When I was a child, I was afraid of tests of the Emergency Broadcasting System. They were so shocking. One minute, I’d be enjoying Morgan Freeman’s performance as Vincent the Vegetable Vampire on The Electric Company. The next minute, my innocent eardrums would be assaulted by the ominous whine of the Attention Signal.
Before remote controls became a standard part of television sets, there were only two choices in this situation: Rush towards the terrifying sound to turn the TV off, or run to the nearest parent, shrieking, “It’s a test! It’s a test!” (I always chose the latter.)
It wasn’t just the Attention Signal that scared me, but the frightening announcement that came with it. The wording changed over the years but the version that sticks in my mind is, “This is a test of the Emergency Broadcast System … If this had been an actual emergency, you would have been instructed where to tune in your area for news and official information.”
I recalled this fear after reading a Washington Post story by Margaret Sullivan, headlined, “Our First Amendment test is here. We can’t afford to flunk it.” In it, she shares the 45 words of the First Amendment to our Constitution:
“Congress shall make no law respecting an establishment of religion, or prohibiting the free exercise thereof; or abridging the freedom of speech, or of the press; or the right of the people peaceably to assemble, and to petition the government for a redress of grievances.”
Sullivan then writes:
“Everything we have — everything that makes us unlike any other nation — flows from those words and the protections they offer for free expression … These are rights that allow us to march in the streets, to worship freely, to publish tough stories about the government. First Amendment rights are not just for journalists but for everyone — they are so core to our democracy, so much a part of everyday America, that we take them for granted.”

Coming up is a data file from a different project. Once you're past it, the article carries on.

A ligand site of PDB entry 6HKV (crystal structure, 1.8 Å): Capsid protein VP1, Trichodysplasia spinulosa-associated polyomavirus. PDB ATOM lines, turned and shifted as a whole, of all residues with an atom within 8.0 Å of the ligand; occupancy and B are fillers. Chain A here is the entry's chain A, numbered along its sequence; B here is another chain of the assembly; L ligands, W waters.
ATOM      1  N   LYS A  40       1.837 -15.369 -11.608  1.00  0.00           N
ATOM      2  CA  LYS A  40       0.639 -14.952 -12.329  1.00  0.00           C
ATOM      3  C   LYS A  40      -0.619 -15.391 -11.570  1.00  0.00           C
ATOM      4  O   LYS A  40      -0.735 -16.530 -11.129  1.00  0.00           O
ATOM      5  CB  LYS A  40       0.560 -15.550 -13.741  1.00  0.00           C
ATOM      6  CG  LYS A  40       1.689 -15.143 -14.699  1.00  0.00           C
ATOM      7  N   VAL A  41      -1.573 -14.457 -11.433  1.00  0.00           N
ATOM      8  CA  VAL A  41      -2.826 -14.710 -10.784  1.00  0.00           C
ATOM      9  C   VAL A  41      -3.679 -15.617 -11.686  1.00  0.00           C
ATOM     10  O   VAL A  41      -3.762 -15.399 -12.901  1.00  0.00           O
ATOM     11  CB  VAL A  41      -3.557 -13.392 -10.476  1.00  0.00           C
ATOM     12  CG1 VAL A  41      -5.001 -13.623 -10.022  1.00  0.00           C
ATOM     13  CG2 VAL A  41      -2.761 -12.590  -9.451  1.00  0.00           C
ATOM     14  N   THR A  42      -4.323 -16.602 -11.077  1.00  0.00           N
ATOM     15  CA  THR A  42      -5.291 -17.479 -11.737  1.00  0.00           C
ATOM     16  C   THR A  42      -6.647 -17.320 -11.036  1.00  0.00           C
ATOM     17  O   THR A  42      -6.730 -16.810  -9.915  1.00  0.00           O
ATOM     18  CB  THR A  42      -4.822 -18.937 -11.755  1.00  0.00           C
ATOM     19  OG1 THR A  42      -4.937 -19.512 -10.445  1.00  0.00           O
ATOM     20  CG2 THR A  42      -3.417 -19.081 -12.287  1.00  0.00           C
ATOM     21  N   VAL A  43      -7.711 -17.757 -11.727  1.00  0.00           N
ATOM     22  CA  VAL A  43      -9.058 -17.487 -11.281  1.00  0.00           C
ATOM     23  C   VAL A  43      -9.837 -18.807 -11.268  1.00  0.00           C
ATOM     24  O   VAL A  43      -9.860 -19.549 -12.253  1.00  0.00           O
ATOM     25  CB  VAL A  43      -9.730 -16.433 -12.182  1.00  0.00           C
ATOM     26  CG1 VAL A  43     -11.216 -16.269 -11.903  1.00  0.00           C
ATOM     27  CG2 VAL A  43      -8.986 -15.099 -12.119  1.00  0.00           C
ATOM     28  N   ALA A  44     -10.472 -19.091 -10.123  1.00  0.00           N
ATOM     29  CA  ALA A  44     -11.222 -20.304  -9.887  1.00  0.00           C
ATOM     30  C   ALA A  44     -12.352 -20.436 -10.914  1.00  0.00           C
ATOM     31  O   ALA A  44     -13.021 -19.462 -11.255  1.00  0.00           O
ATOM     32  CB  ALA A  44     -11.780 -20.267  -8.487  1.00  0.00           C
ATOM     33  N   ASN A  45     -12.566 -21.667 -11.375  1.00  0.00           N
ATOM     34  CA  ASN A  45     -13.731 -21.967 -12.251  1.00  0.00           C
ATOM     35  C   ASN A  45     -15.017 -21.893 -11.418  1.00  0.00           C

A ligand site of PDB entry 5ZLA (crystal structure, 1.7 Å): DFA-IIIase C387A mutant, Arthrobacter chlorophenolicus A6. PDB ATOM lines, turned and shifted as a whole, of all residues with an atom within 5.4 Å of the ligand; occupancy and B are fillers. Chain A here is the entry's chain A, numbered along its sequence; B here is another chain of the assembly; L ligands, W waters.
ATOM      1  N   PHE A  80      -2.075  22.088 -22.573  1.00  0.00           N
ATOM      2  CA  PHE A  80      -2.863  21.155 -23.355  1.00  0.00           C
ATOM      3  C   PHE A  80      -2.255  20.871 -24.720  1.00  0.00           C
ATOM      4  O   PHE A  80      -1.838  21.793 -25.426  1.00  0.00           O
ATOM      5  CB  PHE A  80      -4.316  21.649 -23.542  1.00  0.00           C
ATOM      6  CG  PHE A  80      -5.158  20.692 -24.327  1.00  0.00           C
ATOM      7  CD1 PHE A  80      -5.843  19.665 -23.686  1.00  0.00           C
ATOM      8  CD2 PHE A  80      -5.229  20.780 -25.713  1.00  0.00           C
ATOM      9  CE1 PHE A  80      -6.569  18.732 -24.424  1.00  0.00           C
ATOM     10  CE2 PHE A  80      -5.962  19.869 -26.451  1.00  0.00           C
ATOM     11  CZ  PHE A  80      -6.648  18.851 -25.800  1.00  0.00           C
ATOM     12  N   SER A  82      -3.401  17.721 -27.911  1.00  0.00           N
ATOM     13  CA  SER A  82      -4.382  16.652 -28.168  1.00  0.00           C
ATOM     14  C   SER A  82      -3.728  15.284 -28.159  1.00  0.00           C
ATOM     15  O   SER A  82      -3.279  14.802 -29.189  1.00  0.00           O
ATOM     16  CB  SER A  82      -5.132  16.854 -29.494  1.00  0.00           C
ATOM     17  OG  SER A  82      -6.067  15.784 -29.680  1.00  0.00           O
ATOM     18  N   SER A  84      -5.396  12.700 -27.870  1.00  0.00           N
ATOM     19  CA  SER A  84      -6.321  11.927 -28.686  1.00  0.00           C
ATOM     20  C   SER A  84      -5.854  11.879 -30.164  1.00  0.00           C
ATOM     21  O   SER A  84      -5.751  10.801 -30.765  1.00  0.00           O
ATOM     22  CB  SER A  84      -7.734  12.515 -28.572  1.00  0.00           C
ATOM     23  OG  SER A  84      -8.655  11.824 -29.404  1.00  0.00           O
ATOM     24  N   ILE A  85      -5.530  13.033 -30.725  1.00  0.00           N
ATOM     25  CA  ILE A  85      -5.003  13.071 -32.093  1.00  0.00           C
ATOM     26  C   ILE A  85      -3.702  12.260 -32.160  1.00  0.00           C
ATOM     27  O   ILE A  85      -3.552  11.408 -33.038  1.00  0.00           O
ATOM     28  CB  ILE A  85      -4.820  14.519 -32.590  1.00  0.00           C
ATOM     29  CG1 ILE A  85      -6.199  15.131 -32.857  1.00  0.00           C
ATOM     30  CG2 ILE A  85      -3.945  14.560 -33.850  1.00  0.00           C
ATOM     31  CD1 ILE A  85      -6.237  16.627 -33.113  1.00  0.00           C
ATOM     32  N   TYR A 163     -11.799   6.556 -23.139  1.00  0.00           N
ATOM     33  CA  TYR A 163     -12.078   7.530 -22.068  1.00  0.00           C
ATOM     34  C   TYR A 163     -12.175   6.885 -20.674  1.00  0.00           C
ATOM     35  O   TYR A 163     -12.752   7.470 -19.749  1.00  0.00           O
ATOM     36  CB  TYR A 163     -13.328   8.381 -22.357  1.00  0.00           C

As Sullivan points out, Donald Trump is already threatening those rights.
- He broke with protocol by not bringing journalists in his motorcade or on his plane to document his first visit to the White House.
- He used Twitter to accuse protestors of being “professionals” who were “incited by the media” to take “very unfair” actions … even though he called for protest marches against Barack Obama in 2012.
- He tweeted lies about the New York Times. Maybe that’s why many media organizations (including the Times) already seem to be running scared, with many of them initially underplaying the open anti-Semitism and white nationalism of Steve Bannon, Trump’s new chief strategist.
- Kellyanne Conway, Trump’s campaign manager, threatened Trump critic Sen. Harry Reid with legal action. During an appearance on Fox, she said of Reid: “He should be very careful about characterizing somebody, in a legal sense, he thinks he’s just being some kind of political pundit there, but I would say be very careful about the way you characterize that.” (In a typical gaslighting move, Conway immediately denied the words that had just come out of her mouth. Fox host Chris Wallace asked, “Are you suggesting that when you say, ‘In a legal sense,’ are you suggesting that Donald Trump might sue Harry Reid?” “No, I’m not suggesting that at all,” she replied.)
In a way, I’m most struck by what Conway said. The First Amendment specifically prevents the law from being used to suppress free expression. And that’s what Conway brought up. The law. Same as this Texas elector who threatened legal action against a woman who emailed all the members of the electoral college with her request to withhold their votes for Trump.
Then there was talk that Ben Carson was in the running for Secretary of Education. This is the man who — when he was trying to capture the Republication nomination for president last year — said, he would use the Department of Education “… to monitor our institutions of higher education for extreme political bias and deny federal funding if it exists.” And people were worried about trigger warnings and safe spaces suppressing free speech!
At least Ben Carson turned out to be a false alarm for a reason that would be funny if it weren’t stunningly irrational. As his spokesman told ABC, Carson feels he shouldn’t run a government agency because he has no government experience. YET HE RAN FOR PRESIDENT.
This is Alice through the looking-glass, where everything is backwards and upside down and a queen turns into a sheep who is knitting in a shop until the shop turns into a boat and we’re all rowing for our lives.
This is not a test.
This is an actual emergency.
Tune into my next posts for more information.